• "Lata's Wayfinding System and Climate Science" Keynote with Mimi George premiered a new film, "We, the Voyagers: Matou, Nga Maku Puna O Lata" (56 minutes, 2017) - This documentation of the Tepuke of Taumako in the Solomon Islands is the culmination of Dr. George's 25 years documenting and helping  these islanders to revive their indigenous seafaring traditions.  The remoteness of these islands made this revival important to the survival of the islanders themselves, since they do not receive any commercial boat service.  
  • "Carolinian and Chamorro Carving Demonstration" by Master Antonio (Tony) Pialug and John (Mamis) Castro, Dept of Community and Cultural Affairs, Commonwealth of the Northern Marianas (CNMI) - This master and apprentice team demonstrated on Thursday morning and continued on their own throughout the day, to complete the canoe model.  It was given as a gift to the conference organizers during the closing session.
  • "Finding the Way Home" by Judy Flores, RFT Micronesian Area Research Center, University of Guam - Guam FESTPAC 2016 celebrated the Chamorro revival of their ancient seafaring traditions with traditional canoes that joined voyagers from throughout Micronesia.  This is especially significant because this knowledge was completely lost during the 300-year Spanish and American colonial periods.  The presentation outlined significant activities and achievements since the 1970s that reclaimed their lost traditions.
  • "The Science of Wayfinding: Can Ancient Knowledge and Values Inform Modern Conservation Decisions" by Angelo O'Connor Villagomez, Pew Bertarelli Ocean Legacy - This presentation showed examples of how overfishing methods used by longliners and trawlers is depleting our world fishing resources. He proposes that traditional conservation practices he observed during his boyhood in Saipan can help reverse the decline.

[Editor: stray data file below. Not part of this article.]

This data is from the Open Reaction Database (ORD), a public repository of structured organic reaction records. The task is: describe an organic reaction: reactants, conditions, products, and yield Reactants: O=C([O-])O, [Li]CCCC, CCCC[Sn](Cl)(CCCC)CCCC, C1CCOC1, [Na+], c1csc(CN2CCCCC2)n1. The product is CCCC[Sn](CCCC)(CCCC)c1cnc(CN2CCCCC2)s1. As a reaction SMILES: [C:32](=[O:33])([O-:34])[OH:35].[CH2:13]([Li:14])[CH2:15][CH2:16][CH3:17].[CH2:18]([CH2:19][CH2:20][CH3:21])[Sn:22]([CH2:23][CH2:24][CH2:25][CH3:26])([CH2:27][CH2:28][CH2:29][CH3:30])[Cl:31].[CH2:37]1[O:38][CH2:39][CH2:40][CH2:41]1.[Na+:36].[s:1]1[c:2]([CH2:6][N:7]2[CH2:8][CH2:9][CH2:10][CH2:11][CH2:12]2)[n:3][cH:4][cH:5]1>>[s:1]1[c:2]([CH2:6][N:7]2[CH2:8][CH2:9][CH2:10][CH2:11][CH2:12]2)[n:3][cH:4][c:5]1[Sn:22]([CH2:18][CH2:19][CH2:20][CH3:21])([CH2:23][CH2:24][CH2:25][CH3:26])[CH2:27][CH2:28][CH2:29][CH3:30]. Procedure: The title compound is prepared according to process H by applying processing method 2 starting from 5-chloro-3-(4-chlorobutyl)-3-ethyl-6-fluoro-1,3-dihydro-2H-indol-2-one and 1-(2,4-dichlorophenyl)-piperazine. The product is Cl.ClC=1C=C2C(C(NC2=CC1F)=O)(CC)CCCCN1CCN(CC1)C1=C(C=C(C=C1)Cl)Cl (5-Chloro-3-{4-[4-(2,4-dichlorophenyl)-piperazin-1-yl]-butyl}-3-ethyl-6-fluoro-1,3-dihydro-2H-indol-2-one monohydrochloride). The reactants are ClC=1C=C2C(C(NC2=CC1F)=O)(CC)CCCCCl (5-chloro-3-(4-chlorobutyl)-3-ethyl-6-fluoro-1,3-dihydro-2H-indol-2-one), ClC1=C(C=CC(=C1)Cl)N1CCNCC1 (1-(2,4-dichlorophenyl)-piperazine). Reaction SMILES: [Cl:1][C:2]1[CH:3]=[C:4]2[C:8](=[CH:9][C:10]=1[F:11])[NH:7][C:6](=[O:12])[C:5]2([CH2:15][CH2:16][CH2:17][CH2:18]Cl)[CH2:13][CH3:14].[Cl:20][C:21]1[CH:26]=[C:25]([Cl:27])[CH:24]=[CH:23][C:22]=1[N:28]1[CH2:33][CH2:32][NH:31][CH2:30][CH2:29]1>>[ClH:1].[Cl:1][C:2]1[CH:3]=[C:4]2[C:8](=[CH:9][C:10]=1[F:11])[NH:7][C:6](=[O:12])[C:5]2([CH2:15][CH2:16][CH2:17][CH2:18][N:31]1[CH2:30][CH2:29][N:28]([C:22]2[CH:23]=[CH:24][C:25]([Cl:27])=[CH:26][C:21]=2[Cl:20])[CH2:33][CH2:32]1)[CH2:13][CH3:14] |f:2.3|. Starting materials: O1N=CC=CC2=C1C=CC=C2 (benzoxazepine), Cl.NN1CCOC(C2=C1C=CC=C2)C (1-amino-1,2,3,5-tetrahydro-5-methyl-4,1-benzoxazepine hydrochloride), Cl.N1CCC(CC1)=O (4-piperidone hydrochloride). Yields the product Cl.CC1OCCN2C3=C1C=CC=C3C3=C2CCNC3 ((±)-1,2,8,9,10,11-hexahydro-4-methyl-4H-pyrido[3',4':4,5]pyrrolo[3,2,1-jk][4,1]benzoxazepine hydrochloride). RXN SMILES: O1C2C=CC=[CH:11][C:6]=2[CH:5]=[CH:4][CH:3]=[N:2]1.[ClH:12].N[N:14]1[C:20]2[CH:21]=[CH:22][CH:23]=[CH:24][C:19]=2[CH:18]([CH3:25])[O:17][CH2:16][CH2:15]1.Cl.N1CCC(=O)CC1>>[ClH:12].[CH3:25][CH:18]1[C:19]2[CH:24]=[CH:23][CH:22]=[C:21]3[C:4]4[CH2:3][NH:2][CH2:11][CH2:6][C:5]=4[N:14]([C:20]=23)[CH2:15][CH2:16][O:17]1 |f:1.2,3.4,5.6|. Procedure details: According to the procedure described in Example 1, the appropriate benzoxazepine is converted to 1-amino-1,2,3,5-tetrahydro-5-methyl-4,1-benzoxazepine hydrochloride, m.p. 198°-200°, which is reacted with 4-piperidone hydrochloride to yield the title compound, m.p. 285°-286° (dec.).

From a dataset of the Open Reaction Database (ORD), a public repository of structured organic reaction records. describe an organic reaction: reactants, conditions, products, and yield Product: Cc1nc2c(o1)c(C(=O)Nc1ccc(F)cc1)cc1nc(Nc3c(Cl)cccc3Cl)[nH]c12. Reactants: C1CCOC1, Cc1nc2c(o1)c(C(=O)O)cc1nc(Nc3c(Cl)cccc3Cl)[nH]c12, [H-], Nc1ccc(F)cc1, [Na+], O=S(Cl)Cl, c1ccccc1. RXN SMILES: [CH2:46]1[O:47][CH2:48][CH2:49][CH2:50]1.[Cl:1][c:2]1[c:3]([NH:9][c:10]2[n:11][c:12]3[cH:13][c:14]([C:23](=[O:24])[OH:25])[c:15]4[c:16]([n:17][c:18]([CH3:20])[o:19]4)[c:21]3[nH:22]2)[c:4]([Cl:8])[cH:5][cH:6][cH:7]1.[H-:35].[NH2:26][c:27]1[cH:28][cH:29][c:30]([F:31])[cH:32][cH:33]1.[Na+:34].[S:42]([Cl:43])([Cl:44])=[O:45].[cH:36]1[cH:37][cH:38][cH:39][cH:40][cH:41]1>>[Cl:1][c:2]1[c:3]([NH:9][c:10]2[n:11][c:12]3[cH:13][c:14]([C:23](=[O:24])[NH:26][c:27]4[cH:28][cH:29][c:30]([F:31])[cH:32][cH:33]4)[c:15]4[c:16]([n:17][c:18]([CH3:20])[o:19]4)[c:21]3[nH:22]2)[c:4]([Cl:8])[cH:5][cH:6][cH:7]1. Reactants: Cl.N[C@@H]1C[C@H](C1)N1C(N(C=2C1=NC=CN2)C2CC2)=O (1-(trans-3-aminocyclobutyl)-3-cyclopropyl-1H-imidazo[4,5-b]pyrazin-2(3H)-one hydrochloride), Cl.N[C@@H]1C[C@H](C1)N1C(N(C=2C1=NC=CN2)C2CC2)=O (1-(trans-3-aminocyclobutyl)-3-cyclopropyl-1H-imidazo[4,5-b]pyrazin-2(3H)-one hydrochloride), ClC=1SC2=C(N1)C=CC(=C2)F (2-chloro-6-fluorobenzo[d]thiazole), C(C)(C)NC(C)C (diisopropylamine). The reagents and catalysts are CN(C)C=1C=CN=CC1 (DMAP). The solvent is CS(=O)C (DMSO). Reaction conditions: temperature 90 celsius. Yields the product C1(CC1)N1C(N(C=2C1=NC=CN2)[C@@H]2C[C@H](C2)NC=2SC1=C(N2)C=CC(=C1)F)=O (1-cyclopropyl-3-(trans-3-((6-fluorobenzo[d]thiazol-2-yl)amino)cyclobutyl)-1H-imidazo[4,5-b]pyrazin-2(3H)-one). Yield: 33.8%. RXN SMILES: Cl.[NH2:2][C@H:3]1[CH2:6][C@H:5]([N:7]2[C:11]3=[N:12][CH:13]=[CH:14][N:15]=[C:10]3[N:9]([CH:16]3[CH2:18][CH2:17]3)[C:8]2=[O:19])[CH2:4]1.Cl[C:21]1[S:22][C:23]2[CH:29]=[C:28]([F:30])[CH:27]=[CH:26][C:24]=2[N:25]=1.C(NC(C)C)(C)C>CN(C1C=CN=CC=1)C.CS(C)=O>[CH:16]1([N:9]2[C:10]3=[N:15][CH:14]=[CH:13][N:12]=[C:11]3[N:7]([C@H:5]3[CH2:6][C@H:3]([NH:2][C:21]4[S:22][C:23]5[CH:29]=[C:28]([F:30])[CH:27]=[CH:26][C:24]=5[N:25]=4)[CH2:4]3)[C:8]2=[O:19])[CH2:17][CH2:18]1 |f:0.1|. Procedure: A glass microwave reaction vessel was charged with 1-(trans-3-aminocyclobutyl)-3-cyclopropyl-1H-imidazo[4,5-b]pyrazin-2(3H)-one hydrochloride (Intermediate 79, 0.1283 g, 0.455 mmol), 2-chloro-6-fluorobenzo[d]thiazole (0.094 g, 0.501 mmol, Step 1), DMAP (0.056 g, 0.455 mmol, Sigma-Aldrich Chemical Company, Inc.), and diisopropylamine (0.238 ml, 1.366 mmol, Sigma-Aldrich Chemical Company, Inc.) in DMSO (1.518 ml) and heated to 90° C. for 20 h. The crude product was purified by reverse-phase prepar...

• "The Role of Women in Navigating Social Change and Justice in the Marianas" by Moneka De Oro, Independent Guahan/Our Islands are Sacred - The presentation showed views of the pristine areas of Litekyan in Guam, and the islands of Tinian and Pagan which will be impacted by the U.S. military move from Okinawa.   She outlined the local resistance movements and outcomes, often with women as the leaders.  
  • "Beyond Restoration - Building a Future on Ancient Foundations" by Pete J. Perez, Director of 500 Sails, Saipan - With the goal of putting 500 sailing canoes in the water by 2030, the director of this project showed how prototypes of traditional sakman (Chamorro voyaging canoes) can be made of fiberglass rather than deplete the islands' supply of trees.  Their holistic approach includes the basics of teaching today's generation to value and use these canoes as part of a sustainable modern lifestyle.  He stressed that they will give a canoe to anyone who will come help build it and participate in the program goals.  Project highlights and challenges were presented.
  • "Looking for the Alternate Solution" by Dr. Larry Raigetal, Waa'gey Foundation, Yap - A master navigator and western-educated scholar, he began his presentation by showing his strong traditional roots through a chant after donning traditional wear.  He began with a story of his own experiences of growing up in Yap and wanting to see the world, whereby many young Yapese lose their way and never return.   He decided that he must return to Yap to help the present generation learn seafaring traditions and values.  He founded Waa'gey, a community-based organization that teaches canoe building and navigation as part of the school curriculum.  In the evening, he showed a 22-minute film documentary about their 500-mile sail to Guam to attend the 12th Festival of Pacific Arts (Guam Festpac 2016).
  • "Where We Go From Here" Closing Roundtable with Dr. Sylvia Frain, University of Otago & University of Guam - Presenters gathered to discuss how to continue the discussions and issues brought up in this conference.  It was decided that we needed to continue the momentum of seafaring gatherings which began with the Guam Festpac Canoe Summit in 2016.  The next Seafaring Conference is scheduled to take place in Yap on December 7, 2017, organized by the Yap State government and the Waa'gey Foundation.  For more information, contact Dr. Larry Raigetal at larry.waagey.org in conjuction with the 8th Annual Yap Canoe Festival Dec. 8-9
    (http://www.visityap.com/blog/2017-canoe-festival/) is being organized by
    the Yap Visitors Bureau, the Yap Traditional Navigation Society, and
    Waa'gey.